Sallet and Jentschke (2015) studied the relationship between language acquisition and music perception in children with specific language impairments (SLI). While this topic has been studied many times before, Sallet and Jentschke explored a much younger age than has previously been studied (four- and five-year-olds).
Twenty-nine children with SLI were recruited from a local kindergarten in Germany. Additional
recruitments were made from other schools to create two control groups. One group controlled for comparable age while the other controlled for comparable language skills. Each participant attended four to five screening sessions of 20 to 25 minutes. The researchers used a multitude of screenings before starting the sessions, these included a language screening, nonverbal intelligence, linguistic skills, phonemic discrimination, and nonverbal intelligence.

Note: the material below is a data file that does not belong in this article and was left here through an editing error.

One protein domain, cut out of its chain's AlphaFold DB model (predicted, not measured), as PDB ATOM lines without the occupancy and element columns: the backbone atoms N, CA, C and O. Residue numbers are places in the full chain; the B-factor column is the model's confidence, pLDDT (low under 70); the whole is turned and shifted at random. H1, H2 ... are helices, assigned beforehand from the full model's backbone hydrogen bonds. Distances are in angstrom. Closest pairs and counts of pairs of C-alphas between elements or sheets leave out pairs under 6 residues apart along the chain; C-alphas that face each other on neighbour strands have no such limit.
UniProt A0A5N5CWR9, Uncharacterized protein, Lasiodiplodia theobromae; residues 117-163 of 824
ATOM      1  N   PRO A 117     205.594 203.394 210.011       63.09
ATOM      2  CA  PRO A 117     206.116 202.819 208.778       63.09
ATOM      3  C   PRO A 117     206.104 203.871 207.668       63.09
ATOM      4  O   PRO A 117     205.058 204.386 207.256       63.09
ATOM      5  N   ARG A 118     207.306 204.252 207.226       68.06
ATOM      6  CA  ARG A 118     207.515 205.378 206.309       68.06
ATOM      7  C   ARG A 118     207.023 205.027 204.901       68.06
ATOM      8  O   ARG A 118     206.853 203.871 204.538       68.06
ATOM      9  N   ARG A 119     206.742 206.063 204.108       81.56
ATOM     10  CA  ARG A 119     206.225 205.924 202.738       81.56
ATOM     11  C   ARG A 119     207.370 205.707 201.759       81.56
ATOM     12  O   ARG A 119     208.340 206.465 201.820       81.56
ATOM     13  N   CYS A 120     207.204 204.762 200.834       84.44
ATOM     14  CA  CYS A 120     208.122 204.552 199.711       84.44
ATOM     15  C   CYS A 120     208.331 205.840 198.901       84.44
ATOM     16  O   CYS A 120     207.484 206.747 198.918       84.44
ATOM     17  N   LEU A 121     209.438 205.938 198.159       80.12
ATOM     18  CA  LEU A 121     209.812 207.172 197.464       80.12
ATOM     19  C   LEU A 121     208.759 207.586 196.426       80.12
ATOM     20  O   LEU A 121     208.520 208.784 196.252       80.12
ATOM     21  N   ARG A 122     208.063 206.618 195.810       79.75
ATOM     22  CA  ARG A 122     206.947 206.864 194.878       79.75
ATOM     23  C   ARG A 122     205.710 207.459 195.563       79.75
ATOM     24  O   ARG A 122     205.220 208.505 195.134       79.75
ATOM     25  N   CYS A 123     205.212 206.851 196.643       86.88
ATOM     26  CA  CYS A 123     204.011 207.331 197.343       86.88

A variety of melodic skills were explored during the sessions, including melodic perception, rhythmic-melodic perception, and melody recognition. As predicted by the researchers,
children with SLI scored significantly lower on the musical tasks than those in the control
Due to an unequal variance in the three groups of data the researchers used nonparametric testing to compare the results. Results indicated multiple relationships between the musical skills tested and the scores on the screenings, administered at the beginning of the sessions. This study is interesting for a couple reasons. The results show that language acquisition deficits can be assessed at a younger age.
Due to the discovery of the lack of specific types of music perception in children with SLI, a music therapist should be aware of these deficits when working with these individuals. Since both music and language are both acoustically based, the findings in this study present information that could produce further studies on the effect of music on young children with SLI.
Sallet, S. & Jentschke, S. (2015). Music perception influences language acquisition: Melodic and rhythmic-melodic perception in children with specific language impairment. Behavioral Neurology. doi: 10.1155/2015/606470. PMID: 26508812